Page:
With Orchid Pharma Case, Supreme Court Removes an Important Roadblock in the IBC Process

Creditors don't have to automatically opt for liquidation, even if its higher than the bid value offered.

Chennai: In what is considered a significant ruling that clears a major roadblock for corporate insolvency resolution cases under the Insolvency and Bankruptcy Code (IBC), the Supreme Court has asserted that there is nothing in the law to suggest that the ‘resolution’ or ‘bid’ value should not be less than the liquidation value.

The apex court gave this ruling in the insolvency case related to Chennai-based Orchid Pharma (formerly Orchid Chemicals and Pharmaceuticals Ltd).

The Supreme Court ruling will come as a huge boon for the corporate insolvency resolution exercise since the entire process gets mired in numerous interpretations of the stipulations.

“As a matter of law, this judgment has to be set aside in view of our recent judgment dated January 22, 2020 in Civil Appeal No. 4242 of 2019 entitled Maharashtra Seamless Limited vs. Padmanabhan Venkatesh & Ors,’’ the apex court said.

“No provision in the Code or Regulations has been brought to our notice under which the bid of any Resolution Applicant has to match liquidation value arrived at in the manner provided in Clause 35 of the Insolvency and Bankruptcy Board of India (Insolvency Resolution Process for Corporate Persons) Regulations, 2016. This point has been dealt with in the case of Essar Steel (supra). We have quoted about the relevant passages from this judgment,” the Supreme Court quoted its own earlier ruling to set aside the judgement of National Company Law Appellate Tribunal (NCLAT).

The Supreme Court ruling in the Orchid Insolvency case assumes considerable significance for the very efficacy of the IBC. At least, it has clarified an important roadblock that threatened to put the whole resolution exercise into peril.

In a way, it has also come as some sort of clarification. The Supreme Court order in this instance has placed its faith on the commercial wisdom of a committee of creditors in arriving at the resolution value in any insolvency proceedings.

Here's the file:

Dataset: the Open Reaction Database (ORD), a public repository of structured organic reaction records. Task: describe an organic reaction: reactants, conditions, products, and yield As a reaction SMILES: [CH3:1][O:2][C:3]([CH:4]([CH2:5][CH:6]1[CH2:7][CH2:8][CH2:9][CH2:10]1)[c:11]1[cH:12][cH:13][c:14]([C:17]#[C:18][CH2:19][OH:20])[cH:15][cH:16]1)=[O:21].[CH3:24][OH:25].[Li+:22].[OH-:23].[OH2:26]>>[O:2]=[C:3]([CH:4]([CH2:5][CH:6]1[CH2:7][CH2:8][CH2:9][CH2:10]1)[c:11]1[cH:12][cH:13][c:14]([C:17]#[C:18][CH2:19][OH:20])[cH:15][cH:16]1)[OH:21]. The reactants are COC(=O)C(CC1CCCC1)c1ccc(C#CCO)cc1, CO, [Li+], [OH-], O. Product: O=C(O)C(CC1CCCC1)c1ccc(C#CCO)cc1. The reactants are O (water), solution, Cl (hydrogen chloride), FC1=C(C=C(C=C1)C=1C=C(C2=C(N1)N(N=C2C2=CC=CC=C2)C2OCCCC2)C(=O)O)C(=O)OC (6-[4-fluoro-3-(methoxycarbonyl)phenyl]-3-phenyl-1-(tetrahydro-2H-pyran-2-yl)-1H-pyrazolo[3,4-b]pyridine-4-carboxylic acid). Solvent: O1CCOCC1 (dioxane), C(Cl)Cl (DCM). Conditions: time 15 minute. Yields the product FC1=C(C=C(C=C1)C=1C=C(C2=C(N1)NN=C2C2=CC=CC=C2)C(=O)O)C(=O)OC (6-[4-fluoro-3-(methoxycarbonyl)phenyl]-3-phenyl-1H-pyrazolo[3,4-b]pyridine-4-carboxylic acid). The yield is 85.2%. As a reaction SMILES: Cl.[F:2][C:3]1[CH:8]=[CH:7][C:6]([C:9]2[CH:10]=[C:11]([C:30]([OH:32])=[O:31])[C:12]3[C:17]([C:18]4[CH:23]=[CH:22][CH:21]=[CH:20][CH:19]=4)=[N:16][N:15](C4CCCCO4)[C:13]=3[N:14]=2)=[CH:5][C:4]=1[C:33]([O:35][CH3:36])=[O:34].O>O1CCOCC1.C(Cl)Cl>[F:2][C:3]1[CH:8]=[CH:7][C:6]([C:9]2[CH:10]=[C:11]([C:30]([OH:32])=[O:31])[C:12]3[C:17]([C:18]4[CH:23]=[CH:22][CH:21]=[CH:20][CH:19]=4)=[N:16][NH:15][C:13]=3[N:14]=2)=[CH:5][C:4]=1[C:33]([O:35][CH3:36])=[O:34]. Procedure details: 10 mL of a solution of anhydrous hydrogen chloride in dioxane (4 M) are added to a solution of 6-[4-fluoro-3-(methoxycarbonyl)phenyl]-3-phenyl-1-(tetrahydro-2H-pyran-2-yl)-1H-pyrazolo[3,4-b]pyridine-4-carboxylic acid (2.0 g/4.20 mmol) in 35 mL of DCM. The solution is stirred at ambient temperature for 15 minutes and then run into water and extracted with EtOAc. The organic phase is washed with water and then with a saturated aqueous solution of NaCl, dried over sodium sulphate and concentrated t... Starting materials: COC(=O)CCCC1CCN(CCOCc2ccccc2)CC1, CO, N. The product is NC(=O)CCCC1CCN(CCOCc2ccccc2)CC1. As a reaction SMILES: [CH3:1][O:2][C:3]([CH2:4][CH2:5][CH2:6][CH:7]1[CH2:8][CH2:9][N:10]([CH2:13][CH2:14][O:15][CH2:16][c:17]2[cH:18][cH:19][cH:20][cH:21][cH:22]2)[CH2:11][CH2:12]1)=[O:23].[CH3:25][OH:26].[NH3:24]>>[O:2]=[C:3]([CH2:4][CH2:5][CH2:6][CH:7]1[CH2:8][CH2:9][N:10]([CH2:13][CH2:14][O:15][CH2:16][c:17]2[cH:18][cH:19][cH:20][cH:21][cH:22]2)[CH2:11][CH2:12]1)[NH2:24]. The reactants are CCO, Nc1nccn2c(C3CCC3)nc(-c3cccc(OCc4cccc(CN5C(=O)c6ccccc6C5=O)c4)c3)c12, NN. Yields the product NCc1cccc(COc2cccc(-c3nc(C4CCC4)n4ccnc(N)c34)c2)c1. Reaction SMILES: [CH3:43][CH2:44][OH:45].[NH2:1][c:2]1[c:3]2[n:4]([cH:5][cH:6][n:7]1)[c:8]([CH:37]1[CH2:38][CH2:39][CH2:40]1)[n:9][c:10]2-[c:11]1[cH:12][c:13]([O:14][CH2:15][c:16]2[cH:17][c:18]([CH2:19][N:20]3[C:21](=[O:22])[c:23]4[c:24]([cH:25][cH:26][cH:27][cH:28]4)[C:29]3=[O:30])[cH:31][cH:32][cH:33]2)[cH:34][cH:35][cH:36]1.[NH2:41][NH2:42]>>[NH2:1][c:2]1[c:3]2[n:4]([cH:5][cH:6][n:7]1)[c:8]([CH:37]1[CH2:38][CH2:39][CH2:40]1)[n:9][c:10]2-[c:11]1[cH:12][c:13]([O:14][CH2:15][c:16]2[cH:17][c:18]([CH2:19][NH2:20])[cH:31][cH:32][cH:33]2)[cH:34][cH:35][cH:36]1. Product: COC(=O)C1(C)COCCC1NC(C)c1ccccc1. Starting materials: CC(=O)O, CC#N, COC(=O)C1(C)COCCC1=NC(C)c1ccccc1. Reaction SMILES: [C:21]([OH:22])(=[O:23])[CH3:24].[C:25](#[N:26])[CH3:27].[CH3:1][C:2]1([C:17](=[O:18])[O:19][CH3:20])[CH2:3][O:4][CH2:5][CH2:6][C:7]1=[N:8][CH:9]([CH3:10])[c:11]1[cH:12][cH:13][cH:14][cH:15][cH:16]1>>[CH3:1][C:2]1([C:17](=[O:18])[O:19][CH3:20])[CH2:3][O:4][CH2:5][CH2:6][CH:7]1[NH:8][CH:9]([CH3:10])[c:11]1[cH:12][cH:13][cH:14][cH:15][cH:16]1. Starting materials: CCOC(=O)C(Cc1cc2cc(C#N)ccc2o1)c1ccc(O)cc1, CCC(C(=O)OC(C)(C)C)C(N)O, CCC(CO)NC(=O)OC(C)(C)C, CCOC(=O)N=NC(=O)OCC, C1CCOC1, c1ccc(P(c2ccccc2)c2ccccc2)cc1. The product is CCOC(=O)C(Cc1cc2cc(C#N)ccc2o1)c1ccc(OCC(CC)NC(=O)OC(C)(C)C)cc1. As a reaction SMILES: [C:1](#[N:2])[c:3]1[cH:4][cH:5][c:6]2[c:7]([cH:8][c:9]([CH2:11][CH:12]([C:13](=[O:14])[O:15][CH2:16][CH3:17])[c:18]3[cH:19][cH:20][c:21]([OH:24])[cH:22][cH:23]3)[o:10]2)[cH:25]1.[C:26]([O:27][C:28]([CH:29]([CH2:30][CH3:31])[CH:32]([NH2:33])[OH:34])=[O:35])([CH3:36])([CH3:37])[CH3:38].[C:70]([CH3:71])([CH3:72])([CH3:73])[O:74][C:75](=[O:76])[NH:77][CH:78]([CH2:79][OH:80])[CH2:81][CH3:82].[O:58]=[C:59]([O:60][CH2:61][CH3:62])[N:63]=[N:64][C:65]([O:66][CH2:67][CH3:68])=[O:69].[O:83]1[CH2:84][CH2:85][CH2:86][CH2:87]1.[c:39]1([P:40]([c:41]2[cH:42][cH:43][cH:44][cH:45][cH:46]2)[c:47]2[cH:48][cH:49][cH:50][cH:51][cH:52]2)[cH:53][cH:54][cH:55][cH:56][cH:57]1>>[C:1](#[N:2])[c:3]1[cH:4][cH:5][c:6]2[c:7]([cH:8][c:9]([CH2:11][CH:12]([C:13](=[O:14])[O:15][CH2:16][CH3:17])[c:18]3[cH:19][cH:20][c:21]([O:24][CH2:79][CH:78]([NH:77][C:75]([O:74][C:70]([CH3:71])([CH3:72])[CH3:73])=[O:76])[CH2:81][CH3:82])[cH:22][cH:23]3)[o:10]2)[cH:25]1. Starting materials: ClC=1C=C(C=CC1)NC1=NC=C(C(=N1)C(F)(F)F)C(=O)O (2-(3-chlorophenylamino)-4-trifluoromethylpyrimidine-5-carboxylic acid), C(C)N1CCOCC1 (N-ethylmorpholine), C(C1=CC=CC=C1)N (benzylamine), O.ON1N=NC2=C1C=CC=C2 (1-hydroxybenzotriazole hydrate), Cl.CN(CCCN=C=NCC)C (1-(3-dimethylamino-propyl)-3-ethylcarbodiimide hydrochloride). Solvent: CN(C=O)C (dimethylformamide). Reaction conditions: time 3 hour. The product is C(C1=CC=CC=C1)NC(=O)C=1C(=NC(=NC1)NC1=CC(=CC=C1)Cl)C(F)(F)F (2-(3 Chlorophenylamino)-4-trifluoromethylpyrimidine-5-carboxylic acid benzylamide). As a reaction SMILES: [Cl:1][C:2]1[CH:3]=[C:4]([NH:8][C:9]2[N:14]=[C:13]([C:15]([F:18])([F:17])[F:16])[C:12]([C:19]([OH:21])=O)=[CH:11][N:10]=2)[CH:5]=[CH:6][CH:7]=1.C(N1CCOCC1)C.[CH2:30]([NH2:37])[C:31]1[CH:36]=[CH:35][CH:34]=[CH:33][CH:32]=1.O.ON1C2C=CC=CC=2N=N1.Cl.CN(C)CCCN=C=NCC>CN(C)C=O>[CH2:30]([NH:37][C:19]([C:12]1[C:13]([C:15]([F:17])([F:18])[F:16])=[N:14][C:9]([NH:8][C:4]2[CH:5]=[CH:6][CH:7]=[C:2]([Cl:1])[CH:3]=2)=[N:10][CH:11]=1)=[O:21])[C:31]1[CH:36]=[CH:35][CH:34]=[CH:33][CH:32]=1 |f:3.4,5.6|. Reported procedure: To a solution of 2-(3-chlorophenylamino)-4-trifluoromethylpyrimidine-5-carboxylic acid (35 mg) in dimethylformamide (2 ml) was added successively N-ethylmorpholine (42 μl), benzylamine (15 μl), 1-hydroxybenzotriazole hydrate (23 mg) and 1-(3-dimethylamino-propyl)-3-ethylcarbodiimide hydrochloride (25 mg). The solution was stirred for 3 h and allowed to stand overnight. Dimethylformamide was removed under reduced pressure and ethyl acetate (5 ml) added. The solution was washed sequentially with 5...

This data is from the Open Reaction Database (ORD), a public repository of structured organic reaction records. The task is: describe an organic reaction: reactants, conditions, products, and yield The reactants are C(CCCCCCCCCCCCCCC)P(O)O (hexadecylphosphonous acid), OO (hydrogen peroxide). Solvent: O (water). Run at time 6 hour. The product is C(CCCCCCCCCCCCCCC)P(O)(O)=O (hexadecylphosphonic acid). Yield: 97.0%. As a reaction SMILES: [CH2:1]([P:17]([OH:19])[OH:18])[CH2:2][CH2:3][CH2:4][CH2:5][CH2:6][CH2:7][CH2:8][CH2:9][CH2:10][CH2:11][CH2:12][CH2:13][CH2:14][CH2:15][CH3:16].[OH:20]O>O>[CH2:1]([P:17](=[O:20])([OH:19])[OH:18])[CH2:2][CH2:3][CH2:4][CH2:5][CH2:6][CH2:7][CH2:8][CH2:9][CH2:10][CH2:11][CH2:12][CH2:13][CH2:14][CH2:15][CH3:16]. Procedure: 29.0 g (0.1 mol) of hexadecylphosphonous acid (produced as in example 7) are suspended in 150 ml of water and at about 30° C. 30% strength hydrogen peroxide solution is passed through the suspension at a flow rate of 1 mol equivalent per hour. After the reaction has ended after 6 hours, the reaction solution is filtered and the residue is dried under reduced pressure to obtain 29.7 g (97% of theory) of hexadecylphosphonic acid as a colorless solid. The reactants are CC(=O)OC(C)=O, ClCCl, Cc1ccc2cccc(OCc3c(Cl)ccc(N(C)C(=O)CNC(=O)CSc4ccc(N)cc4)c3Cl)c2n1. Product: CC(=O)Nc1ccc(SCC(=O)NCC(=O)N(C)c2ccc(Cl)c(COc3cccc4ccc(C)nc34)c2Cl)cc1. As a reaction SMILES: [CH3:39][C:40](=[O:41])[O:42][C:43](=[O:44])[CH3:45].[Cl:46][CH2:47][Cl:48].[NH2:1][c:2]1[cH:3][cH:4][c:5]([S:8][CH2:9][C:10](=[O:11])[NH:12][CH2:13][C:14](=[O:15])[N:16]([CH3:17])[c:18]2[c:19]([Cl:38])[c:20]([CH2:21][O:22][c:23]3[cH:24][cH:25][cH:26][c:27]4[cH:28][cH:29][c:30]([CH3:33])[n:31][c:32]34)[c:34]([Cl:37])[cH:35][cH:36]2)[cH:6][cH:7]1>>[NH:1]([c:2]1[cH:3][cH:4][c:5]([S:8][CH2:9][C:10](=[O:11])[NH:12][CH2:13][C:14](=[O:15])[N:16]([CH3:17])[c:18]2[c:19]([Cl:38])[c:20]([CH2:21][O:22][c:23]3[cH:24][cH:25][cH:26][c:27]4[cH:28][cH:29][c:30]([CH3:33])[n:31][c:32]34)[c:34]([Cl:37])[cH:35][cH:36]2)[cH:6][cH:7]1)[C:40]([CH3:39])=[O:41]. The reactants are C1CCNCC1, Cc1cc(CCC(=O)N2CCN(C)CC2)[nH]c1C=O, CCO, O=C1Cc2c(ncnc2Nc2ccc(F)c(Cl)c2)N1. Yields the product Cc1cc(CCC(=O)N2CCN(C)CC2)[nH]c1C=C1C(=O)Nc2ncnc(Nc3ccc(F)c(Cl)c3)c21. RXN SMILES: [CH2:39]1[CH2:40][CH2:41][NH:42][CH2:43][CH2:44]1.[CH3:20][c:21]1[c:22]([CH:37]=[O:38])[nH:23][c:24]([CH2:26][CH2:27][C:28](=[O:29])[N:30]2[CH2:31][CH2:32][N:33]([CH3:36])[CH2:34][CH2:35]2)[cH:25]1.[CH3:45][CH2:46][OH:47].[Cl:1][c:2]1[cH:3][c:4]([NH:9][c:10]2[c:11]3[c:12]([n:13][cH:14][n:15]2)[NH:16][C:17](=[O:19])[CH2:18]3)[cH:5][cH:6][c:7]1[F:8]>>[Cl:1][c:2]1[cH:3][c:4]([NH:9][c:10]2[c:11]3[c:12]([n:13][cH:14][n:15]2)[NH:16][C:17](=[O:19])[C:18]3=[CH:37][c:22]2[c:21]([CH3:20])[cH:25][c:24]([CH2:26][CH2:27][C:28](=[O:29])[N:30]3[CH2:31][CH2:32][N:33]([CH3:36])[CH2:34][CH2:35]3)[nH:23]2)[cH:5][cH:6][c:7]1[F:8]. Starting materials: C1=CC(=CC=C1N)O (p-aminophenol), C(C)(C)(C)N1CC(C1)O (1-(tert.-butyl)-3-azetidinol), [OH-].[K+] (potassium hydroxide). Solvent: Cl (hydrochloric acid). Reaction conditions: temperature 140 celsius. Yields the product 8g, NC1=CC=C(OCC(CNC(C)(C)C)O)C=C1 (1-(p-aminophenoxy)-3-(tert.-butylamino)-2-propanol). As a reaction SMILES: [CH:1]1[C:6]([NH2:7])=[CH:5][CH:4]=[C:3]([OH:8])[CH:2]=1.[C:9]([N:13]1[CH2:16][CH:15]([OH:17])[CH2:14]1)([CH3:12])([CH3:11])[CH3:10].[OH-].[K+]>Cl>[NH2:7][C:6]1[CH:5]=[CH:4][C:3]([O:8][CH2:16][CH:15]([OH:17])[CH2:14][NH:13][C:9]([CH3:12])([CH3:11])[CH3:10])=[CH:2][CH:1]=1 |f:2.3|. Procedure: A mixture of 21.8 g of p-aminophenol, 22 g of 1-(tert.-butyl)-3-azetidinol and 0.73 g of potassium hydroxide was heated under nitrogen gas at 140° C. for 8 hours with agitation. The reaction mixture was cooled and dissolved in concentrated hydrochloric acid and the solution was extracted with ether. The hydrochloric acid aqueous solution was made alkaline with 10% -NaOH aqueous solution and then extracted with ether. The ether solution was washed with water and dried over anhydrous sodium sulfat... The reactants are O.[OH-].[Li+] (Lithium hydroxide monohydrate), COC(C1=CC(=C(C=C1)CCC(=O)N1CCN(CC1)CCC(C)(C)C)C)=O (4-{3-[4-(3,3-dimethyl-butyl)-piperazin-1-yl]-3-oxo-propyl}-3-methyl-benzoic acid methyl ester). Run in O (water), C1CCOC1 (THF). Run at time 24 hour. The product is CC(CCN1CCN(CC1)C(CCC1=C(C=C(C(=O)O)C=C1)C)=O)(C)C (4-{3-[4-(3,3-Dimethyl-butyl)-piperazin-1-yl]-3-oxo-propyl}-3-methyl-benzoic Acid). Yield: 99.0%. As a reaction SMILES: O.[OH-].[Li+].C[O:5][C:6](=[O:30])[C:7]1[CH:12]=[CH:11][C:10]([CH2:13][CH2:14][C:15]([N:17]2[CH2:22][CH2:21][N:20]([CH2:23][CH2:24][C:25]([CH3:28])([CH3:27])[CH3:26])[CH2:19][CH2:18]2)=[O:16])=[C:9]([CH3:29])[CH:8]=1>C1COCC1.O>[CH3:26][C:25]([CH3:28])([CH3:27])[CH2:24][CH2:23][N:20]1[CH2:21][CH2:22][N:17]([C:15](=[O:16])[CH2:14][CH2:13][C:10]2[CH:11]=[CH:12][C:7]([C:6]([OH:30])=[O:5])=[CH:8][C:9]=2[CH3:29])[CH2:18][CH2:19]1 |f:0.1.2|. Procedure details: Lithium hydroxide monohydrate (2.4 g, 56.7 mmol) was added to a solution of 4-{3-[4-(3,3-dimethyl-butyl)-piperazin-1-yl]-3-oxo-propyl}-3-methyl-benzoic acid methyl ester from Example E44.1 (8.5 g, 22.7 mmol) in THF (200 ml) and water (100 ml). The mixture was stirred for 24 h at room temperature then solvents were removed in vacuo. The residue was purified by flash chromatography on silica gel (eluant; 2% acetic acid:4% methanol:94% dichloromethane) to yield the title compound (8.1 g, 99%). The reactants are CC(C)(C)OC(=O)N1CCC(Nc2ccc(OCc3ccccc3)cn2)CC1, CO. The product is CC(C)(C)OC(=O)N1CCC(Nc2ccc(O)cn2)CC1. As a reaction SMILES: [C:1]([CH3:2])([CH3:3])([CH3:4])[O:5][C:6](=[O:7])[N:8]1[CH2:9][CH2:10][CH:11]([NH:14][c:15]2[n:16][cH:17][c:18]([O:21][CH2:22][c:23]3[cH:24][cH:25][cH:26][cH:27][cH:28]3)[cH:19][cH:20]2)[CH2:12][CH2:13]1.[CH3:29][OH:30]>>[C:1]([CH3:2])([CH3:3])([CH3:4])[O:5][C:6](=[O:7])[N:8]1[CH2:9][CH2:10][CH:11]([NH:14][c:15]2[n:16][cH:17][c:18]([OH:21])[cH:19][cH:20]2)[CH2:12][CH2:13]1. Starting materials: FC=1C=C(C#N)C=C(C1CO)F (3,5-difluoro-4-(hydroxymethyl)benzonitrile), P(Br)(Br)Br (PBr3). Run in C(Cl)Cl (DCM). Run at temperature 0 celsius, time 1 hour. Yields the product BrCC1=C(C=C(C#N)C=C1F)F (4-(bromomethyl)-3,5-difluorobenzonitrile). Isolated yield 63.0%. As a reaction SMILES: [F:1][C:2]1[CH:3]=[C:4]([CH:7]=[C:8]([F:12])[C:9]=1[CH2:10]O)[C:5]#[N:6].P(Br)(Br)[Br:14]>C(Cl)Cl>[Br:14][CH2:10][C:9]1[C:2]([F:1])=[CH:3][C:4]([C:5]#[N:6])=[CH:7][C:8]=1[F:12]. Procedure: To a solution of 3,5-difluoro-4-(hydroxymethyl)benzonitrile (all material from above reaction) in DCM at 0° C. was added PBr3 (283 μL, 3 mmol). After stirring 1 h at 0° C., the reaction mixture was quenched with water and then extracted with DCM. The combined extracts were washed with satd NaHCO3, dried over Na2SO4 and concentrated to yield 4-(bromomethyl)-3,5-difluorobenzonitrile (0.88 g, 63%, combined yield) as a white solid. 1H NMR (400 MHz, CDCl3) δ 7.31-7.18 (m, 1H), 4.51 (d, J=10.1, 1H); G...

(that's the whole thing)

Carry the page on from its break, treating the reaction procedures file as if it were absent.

Also Read: How Do We Ensure India’s Insolvency and Bankruptcy Code Keeps Working Well?

Orchid Pharma was among the 28 large corporate defaulters in the Reserve Bank of India’s second list of debt-laden companies that was referred for insolvency in August 2017.

The order for initiating the corporate insolvency process was passed against the company by the Chennai bench of NCLT on August 17, 2017. Ingen Capital, a US-based firm, came out as the highest bidder at Rs 1,490 crore. The resolution plan, however, was squashed as Ingen Capital failed to make payment as per the provisions.

This resulted in the second round corporate insolvency resolution process. This saw three companies in the race for Orchid They were: Dhanuka Laboratories (Gurgaon-based), Accord Life Spec (Chennai-based) and Covalent Laboratories (Hyderabad-based). The CoC voted in favour of Dhanuka.

After the approval of the resolution plan submitted by Dhanuka Laboratories, an appeal was preferred by Accord Life Spec. The NCLAT accepted the appeal on November 13, 2019, and rejected the bid of Dhanuka Laboratories on account of it being lower than the liquidation value.

The total debt of Orchid stood at Rs 3,200 crore. Dhanuka’s offer was to the tune of Rs 1,116 crore. But the liquidation value was placed at Rs 1,309 crore. The Supreme Court, in its order dated December 6, 2019, provided for an interim stay on NCLAT scrapping of Dhanuka’s resolution plan. The interim order came after an appeal was filed by SBI, contending that the Appellate Tribunal erred while overriding the commercial wisdom of CoC.

Now that the apex court has ruled that resolution value need not match the liquidation value, the corporate insolvency resolution exercise will pick up fresh momentum. This should come as a big relief for financial creditors who could now hope to salvage some money out of a gone case.

K.T. Jagannathan is a senior business journalist.